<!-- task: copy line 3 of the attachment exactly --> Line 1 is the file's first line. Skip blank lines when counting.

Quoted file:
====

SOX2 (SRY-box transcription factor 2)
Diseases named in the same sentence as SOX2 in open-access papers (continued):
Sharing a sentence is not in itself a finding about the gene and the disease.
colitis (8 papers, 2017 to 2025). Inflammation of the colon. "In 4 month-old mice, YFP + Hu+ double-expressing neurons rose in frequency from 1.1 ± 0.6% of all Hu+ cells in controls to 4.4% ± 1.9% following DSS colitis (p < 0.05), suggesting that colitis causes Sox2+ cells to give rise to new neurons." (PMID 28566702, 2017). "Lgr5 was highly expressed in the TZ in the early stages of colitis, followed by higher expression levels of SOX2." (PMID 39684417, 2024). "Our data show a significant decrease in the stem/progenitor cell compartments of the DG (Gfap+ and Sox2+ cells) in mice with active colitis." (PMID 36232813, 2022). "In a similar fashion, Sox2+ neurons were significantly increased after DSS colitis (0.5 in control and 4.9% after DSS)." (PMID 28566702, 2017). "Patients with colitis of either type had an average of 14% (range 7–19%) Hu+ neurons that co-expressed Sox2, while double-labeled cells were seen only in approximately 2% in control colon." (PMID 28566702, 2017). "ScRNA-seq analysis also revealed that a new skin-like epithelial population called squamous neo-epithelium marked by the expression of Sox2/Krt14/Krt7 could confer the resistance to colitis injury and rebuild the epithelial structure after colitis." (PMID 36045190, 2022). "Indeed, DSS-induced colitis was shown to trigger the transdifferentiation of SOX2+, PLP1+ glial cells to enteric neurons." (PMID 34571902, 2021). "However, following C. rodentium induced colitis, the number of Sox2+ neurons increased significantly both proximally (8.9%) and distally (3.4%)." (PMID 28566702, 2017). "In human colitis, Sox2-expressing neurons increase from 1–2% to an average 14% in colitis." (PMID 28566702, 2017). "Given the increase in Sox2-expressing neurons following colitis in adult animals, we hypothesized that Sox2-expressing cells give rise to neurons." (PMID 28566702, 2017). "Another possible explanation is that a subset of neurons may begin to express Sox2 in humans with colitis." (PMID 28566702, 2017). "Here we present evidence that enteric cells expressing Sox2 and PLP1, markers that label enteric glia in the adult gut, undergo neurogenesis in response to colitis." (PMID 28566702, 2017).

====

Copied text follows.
Sharing a sentence is not in itself a finding about the gene and the disease.